Preparing a Rate Case
An application for adjustments to rates charged by a public utility is commenced by application. In the application the utility's request for rate and regulation changes is briefly outlined. Along with the application the applicant files pre-filed evidence in support of the requests being placed before the Board.
Concurrent with the filing of the application, the Board's practice is to have the utility file:
- all relevant financial tables and a cost of service study;
- its proposed rates; and
- any changes in regulations with respect to the conduct of the utility and the collection of the rates.
The practice before this Board similar to the practice before similar tribunals such as the National Energy Board, is that the utility evidence and that of any expert witnesses it proposes to use, is prefiled at the time the application is filed. The evidence is either a narrative form or in the form of questions and answers. It is only with the consent of the Board that any additional direct evidence may be adduced at the hearing.
Once the case is filed, the Board, will issue an order setting the dates for the hearing, outlining significant milestones along the way, such as the date for filing of interventions, the date for filing information requests and responses. The Board will also direct the form of public notice for the hearing.
In a rate proceeding involving Nova Scotia Power, the time between the filing of the application and the start of the actual hearing is usually about three to four months. For less complicated matters the time period may be shorter, depending on the Board's schedule.
During this intervening period, the Board's staff asks written information requests of the applicant which are responded to in writing. These information requests usually deal with the issues before the Board as outlined in the application, but are certainly not limited to those matters. As well, during this period, any person who has an interest in the hearing may give notice of intention to intervene. Such intervention may be a formal intervention where the intervener files evidence and attends the hearing, is usually represented by counsel and is permitted to cross-examine; or by way of an informal intervention where, at a special time, set by the Board, the informal intervener can come to the Board and make a presentation. Formal interveners may ask information requests of the utility and the utility may ask information requests of witnesses appearing on behalf of the formal intervener.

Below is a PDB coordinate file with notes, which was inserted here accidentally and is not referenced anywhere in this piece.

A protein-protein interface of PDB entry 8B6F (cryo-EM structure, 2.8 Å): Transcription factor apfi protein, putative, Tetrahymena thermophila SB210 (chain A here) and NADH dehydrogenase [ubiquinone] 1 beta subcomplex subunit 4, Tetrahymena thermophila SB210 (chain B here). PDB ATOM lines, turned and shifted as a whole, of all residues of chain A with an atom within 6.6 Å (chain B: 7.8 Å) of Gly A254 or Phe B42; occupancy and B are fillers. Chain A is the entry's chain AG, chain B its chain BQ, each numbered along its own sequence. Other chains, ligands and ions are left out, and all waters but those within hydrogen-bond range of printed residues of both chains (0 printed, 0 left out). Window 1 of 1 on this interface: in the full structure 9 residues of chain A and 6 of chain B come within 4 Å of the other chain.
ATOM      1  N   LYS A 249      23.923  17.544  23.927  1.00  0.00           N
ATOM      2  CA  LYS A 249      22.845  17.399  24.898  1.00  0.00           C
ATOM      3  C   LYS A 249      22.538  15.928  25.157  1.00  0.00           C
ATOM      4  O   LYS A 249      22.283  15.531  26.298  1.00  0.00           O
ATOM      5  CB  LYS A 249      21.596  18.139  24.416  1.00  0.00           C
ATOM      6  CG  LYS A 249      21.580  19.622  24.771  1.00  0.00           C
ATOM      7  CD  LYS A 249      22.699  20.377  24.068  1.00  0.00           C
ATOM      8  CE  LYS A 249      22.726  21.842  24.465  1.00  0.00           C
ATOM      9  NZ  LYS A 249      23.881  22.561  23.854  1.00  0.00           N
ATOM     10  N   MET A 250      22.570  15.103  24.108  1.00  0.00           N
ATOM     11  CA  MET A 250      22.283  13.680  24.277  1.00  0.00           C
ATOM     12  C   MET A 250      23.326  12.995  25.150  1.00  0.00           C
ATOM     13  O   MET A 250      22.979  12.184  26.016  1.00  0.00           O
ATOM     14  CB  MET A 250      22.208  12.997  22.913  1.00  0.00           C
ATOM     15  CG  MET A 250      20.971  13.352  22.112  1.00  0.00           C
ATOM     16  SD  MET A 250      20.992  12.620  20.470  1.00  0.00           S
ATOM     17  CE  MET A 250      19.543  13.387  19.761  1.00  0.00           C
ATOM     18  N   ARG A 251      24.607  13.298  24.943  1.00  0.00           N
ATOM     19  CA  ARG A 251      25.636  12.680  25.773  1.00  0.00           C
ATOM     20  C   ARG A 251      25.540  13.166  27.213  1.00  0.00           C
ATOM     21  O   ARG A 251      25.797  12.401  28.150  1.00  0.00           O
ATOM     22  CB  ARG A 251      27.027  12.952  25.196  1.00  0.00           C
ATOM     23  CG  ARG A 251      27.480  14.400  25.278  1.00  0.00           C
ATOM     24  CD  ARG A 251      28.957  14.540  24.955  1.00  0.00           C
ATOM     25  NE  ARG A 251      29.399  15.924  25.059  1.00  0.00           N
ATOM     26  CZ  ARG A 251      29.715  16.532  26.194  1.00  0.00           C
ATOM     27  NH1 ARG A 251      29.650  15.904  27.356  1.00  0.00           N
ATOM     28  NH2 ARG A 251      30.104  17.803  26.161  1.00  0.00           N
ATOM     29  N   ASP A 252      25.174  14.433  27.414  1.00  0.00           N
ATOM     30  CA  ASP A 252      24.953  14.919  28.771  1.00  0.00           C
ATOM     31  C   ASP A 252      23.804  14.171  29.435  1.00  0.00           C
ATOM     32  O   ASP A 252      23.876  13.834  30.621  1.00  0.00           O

Usually Board staff will retain expert consultants to appear and give evidence.
By the time the hearing date arrives, much of the case is already in the record, including the direct testimony of each of the parties and the Board's consultants and sometimes several hundred information requests and responses.
The principal focus of the hearing is a testing of the case presented by each of the parties through cross-examination. Witnesses, excluding experts, sometimes sit as a panel.
The Board will permit a witness to reserve an answer on complex or complicated questions and to undertake to file responses either orally or in writing after they leave the stand, subject to being recalled to be questioned on the response.